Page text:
I hear some people try to rebut the assertions voiced here by saying that people have always said, in every era, that the music is worse than it’s ever been, or that it was better in some previous era. To an extent such is right, and it has always been about the money to an extent, but on the other hand the people saying the music is worse than it’s ever been are going to be right at some point. And I honestly can’t see how it can be argued that mainstream country is at least as good now as it has ever been, or better than it has ever been, or that it is not any more about money now than it has ever been. I have said it before and will say it again: there is a market out there for music with substance. If there wasn’t, folks like Sturgill Simpson and Aaron Watson would be stocking the shelves at Walmart. I have a very, very difficult time believing their music would not resonate in the mainstream on some level. They might not sell 10 million copies per album, but country music has always been a niche genre to an extent anyway. In that respect, I think folks like Garth Brooks and Shania Twain were arguably the worst things ever to happen to mainstream country music, because the record labels saw that kind of success and started chasing after it as hard as they could, identity of the genre be damned.
Of course, there’s the whole Dixie Chicks thing to contend with also; had they not been blacklisted back in 2003, they could have been a counterweight to the more pop influences that came along in the later half of the 2000s. Their first three albums combined sold 25 million copies, and there’s no doubt they had years of great music left in them. We probably wouldn’t be having this discussion if they were still around. For all anyone knows, Watson and Isbell might even be mainstream stars.
Sigh. I have said it before, but I will say it again:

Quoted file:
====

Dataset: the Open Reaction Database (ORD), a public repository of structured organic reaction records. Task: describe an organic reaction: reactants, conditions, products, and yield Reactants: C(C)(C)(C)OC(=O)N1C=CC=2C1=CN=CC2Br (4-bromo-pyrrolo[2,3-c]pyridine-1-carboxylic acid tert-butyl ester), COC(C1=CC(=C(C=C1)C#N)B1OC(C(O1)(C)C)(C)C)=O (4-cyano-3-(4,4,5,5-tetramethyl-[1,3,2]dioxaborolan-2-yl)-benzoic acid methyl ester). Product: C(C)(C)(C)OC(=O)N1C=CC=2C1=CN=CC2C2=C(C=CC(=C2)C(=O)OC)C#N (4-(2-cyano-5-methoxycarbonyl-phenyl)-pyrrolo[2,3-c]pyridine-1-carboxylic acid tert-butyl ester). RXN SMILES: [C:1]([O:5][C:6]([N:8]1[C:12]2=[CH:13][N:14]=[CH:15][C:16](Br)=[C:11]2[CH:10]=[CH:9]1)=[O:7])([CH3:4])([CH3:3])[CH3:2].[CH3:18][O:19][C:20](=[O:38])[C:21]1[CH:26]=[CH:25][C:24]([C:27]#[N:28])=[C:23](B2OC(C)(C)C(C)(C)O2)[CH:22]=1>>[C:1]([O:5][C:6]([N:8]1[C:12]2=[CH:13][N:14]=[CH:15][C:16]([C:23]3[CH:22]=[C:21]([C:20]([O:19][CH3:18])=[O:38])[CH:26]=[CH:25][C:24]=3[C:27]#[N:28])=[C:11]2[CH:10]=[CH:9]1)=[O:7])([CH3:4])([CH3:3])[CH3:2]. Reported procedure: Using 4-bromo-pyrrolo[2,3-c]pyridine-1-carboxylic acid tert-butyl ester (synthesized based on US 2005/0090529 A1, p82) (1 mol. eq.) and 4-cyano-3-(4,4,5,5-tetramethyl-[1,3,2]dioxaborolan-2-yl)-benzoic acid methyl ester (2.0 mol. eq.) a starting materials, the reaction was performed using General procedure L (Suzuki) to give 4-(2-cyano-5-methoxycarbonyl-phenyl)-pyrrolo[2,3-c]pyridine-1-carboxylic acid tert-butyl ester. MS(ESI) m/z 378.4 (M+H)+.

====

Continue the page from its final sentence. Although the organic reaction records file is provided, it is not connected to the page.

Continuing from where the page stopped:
I don’t know what happened to Dierks Bentley. I completely agree with the bit about the stupid singles for the last few years, but then his first couple of albums were solid all the way through — all killer, no filler, even the singles. Long Trip Alone was where he started to lose me; not that it was bad, just meh, for reasons I can’t quite explain. I thought at the time, well, it’s just the delayed sophomore slump. He’ll get his mojo back next go-round.
And then came the first two singles from Feel That Fire. I don’t know which one was worse, the title track or “Sideways.” That was about the time I jumped off the Dierks Bentley wagon. I heard his bluegrass album was pretty good, but I never got around to picking it up; that was about the time I stopped paying attention to the mainstream for the most part. I know dude’s gotta play the game, but it’s quite disappointing just the same. For all I know all his albums since Long Trip Alone are plagued by the same thing that dragged down Lee Ann Womack’s I Hope You Dance — the radio singles were the weakest of the bunch, while the album cuts held up the standard for greatness — but I just can’t be arsed to find out anymore, especially since there’s so much other good stuff out there.
Seeing this gives me quite the feeling of schadenfreude. Why?
Because unless I’m missing something, Infinity blowing up KILT hasn’t been working out too well for them. Hell, maybe there is something to what folks are saying this bro-country thing starting to run out of steam. I talked to one of my college buddies who lives in Houston not long ago and he said that KKBQ 92.9, the other modern country station in Houston, was actually the better of the two as far as the music they played. Talk about things being ass-backwards….
Sure is nice to see Country Legends 97.1 still going after so long. 2016 is its 13th year on the air, after six format changes on that frequency since it came on the air in the Houston area in 1991. I never would have thought that station would last that long. Here’s hoping for another 13 years.